Finally, I think I’ve been away too long from Division 2. I still really like that game, but I’d had to put it down when I went on vacation and even though I’m somewhat close to the end of the story, I feel like I’m wildly underpowered, and at this point it’s hard to find other players at my level willing to do co-op story missions and such.

*****

I’ve read some AMAZING books of late – too many to condense here. I’ll be doing a major book post soon-ish, though.

And I’m also contemplating doing a 5-10-15-20 thing (see Pitchfork) because it’s a fun writing exercise and I’m curious to see what my albums for those specific years would be.

Anyway! That is all.

Civil War! Radiohead!

Here’s hoping you all had as lovely a weekend as I did.

First thing’s first:  normally I’m very late to the party when it comes to seeing big blockbuster movies in a timely fashion.  I spent 20 years dealing with the insanity of seeing big movies on opening weekend in NYC, a process that, among other things, entailed getting to the theater at least 90 minutes before showtime to ensure getting even a halfway decent seat, and this eventually wore on my nerves.  So between that and our weird reluctance to hire a babysitter, my wife and I don’t often get to go to the movies together, and certainly not for big big movies like Captain America: Civil War.  (Or, for that matter, Star Wars: The Force Awakens.  My wife and I both saw it separately, and it wasn’t until the movie had been out for several weeks that we were able to see it together.)

But somehow we were able to see it yesterday.

I don’t know how valuable my opinion is when it comes to evaluating Marvel movies.  I’m not a comic book guy, and so my primary exposure to anything involving superheroes is through film – and film will always be different than the source material.  My wife, on the other hand, is a Marvel girl through-and-through, and she devoured the Civil War run when it was in print – indeed, I think the primary reason she was excited about the idea of an Avengers movie in the first place is that it might eventually lead to a film of the Civil War.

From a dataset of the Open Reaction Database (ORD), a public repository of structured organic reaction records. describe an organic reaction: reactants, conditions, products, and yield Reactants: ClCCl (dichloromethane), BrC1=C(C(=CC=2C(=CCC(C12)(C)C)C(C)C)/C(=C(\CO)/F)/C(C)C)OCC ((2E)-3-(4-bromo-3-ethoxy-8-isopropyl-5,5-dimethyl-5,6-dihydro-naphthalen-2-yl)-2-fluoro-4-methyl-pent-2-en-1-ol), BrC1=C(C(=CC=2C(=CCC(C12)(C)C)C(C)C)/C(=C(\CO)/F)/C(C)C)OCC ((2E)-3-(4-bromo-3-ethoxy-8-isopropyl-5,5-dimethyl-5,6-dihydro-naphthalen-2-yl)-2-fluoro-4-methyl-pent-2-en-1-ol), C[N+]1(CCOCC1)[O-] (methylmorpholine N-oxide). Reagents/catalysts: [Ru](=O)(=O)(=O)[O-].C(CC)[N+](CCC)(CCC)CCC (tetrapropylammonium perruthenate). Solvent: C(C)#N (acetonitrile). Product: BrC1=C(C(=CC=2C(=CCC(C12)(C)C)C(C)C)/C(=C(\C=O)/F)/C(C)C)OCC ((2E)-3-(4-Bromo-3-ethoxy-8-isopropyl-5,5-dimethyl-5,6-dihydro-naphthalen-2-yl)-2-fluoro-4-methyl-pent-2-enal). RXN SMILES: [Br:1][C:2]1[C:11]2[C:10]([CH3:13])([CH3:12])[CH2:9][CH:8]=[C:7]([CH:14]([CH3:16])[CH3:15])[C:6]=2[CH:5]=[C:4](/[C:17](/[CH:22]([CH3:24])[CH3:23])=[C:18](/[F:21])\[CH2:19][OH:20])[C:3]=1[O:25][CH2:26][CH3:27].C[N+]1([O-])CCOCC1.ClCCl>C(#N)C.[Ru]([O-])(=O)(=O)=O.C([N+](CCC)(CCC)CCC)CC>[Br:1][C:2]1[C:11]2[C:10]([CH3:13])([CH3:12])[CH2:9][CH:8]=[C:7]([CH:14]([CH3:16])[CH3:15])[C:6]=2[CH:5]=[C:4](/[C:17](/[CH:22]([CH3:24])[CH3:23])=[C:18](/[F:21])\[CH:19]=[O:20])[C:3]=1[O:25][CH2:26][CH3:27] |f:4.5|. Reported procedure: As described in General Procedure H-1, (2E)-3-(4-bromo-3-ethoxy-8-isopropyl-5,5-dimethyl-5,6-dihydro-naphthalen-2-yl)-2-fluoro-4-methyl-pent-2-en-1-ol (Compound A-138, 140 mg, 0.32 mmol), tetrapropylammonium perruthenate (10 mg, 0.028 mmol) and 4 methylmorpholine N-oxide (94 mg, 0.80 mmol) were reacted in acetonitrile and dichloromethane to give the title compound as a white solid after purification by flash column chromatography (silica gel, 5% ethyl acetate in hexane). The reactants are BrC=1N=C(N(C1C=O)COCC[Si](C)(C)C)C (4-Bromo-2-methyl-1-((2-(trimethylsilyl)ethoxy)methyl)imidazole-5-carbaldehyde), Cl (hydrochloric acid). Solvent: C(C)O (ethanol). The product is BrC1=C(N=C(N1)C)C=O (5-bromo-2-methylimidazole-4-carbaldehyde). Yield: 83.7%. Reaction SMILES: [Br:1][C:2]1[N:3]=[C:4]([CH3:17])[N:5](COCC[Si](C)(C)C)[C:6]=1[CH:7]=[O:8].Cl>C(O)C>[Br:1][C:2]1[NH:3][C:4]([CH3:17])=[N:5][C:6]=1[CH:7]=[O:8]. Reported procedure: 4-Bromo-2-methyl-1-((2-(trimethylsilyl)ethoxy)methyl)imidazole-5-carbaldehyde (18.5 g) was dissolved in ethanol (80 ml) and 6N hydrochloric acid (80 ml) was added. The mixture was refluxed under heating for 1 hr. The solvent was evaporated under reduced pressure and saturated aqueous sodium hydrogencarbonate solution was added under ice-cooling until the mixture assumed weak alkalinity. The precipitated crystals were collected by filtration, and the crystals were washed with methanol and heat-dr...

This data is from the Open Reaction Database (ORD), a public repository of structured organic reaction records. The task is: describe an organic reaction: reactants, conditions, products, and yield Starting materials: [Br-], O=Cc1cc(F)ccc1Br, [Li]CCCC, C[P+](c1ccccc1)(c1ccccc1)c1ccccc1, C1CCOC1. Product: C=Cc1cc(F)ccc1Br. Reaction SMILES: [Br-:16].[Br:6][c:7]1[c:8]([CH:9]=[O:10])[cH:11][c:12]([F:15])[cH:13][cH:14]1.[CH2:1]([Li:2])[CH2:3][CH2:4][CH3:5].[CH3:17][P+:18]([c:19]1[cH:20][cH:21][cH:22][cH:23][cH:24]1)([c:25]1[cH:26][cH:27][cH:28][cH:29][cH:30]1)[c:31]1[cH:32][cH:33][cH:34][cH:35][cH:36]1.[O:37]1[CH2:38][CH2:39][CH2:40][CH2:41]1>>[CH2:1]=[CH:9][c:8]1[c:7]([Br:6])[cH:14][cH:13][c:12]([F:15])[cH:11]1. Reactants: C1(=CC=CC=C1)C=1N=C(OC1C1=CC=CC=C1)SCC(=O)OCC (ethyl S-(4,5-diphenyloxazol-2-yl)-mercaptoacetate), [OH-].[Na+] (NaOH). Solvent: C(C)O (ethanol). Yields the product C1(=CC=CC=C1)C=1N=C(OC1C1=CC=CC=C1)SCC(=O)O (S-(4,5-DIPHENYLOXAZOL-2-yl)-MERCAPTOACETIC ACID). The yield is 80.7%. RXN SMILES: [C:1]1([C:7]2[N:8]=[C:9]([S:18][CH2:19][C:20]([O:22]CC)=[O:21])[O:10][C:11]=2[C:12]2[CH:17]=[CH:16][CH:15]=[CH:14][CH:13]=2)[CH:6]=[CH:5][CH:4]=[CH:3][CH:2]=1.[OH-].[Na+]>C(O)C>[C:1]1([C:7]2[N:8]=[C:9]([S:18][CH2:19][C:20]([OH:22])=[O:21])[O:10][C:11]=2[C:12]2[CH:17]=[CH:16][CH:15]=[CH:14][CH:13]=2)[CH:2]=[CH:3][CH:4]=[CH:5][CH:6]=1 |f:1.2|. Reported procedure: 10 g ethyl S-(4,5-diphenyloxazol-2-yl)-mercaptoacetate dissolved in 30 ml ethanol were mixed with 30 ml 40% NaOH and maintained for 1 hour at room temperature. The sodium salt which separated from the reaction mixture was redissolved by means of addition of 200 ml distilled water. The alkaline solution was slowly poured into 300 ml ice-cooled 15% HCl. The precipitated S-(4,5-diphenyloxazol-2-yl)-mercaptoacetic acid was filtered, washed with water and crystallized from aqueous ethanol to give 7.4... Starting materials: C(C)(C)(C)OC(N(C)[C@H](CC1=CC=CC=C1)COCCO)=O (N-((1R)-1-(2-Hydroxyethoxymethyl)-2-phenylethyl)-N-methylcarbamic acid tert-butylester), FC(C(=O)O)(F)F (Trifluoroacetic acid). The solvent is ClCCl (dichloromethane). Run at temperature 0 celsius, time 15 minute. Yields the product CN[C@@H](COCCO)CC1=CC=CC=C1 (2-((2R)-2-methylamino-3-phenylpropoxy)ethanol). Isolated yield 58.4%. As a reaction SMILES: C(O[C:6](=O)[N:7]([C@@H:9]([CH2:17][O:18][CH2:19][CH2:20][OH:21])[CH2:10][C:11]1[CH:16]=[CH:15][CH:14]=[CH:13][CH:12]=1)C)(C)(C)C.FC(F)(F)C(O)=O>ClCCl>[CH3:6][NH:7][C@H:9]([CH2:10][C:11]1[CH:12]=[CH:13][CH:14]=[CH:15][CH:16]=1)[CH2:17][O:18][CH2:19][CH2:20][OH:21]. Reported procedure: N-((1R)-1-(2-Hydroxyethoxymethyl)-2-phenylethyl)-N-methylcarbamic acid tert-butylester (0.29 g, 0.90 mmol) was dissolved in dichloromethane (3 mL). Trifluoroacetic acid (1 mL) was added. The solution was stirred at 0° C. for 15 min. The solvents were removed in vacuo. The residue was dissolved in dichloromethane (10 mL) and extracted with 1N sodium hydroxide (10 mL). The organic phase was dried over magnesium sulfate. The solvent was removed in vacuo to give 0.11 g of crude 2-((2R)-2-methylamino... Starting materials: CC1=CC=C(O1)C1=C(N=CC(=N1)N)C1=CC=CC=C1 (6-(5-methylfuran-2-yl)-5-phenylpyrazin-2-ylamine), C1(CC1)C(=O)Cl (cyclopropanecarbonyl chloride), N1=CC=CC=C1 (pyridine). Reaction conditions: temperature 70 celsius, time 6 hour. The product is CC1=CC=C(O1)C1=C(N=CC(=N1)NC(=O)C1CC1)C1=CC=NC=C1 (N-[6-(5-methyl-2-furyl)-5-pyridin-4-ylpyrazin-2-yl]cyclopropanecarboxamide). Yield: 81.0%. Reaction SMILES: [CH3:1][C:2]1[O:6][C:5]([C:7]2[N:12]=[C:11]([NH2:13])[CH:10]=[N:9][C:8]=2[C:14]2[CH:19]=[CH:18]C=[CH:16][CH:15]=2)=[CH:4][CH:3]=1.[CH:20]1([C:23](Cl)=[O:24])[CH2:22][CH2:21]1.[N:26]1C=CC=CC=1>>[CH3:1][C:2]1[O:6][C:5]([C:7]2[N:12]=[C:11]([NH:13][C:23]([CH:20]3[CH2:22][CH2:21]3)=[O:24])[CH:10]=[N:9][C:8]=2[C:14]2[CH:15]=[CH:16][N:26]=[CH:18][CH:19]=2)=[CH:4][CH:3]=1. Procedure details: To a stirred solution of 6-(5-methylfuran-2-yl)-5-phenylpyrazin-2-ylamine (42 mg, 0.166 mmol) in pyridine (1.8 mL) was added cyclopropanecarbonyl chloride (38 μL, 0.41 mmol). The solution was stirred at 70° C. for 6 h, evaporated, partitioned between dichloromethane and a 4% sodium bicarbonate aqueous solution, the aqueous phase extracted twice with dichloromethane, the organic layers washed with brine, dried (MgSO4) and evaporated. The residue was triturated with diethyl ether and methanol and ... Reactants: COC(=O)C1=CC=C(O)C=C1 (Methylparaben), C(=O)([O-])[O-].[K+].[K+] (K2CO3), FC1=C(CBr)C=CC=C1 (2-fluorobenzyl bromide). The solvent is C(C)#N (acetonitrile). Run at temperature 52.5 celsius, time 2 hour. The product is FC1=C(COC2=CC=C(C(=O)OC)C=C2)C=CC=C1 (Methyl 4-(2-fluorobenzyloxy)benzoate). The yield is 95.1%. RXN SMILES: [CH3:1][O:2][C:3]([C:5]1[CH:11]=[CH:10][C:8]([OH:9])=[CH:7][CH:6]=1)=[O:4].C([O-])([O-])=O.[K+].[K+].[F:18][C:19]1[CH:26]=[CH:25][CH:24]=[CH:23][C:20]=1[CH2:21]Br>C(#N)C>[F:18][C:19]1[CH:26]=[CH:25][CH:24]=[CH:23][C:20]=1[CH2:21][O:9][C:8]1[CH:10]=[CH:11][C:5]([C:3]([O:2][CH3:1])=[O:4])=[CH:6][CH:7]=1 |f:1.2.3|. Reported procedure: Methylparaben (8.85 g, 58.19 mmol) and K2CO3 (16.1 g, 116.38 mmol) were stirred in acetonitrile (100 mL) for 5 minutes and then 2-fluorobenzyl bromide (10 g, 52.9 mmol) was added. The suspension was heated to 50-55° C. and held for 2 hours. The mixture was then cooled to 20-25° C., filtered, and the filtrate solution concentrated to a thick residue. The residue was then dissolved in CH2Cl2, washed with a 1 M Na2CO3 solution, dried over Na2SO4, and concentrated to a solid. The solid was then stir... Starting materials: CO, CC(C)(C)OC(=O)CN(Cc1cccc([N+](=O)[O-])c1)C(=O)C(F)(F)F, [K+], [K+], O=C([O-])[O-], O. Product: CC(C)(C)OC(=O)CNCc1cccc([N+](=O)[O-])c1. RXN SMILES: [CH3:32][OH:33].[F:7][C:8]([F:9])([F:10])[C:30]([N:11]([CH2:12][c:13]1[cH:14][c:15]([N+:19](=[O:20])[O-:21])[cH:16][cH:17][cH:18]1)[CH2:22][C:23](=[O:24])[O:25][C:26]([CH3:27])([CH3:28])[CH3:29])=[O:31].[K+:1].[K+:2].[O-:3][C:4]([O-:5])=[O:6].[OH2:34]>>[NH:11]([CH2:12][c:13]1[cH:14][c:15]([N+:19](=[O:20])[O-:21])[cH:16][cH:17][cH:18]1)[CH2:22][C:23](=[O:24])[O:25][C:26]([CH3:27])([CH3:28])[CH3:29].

My understanding is that the film’s Civil War and the comic book run couldn’t be more different, even if they had a number of common similarities.  Obviously, the comic wasn’t constrained by all the various legal issues that have split up the various Marvel franchises among rival film studios – my wife is an X-Men fan, and so their absence in this Captain America film is rather strongly felt.  The comic was also, if I understand it correctly, spread out over a long-ish period of time; the movie, on the other hand, appears to take place within a 72-hour period, and the one big superhero battle is rather self-contained, all things considered.  It’s more of a grudge match than a capital-W War, like when a fight breaks out between teammates on the bench during a baseball game.

But this is all besides the point; I didn’t read the comics, so it makes no sense for me to look at it from that perspective.  As far as the films themselves, I’ve enjoyed the Marvel Cinematic Universe, for the most part; some films work better than others, to be sure, but all the heroes are well cast and the films possess a buoyant energy – far more so than the DC films.*

Anyway:  of all the MCU films, this Civil War film is almost certainly the best one.  For an ensemble action movie – with an absolutely gigantic ensemble – it’s remarkable how well-paced it is, how every character gets enough space to have their requisite emotional beats, and especially how both Captain America and Iron Man have compelling and valid points of view.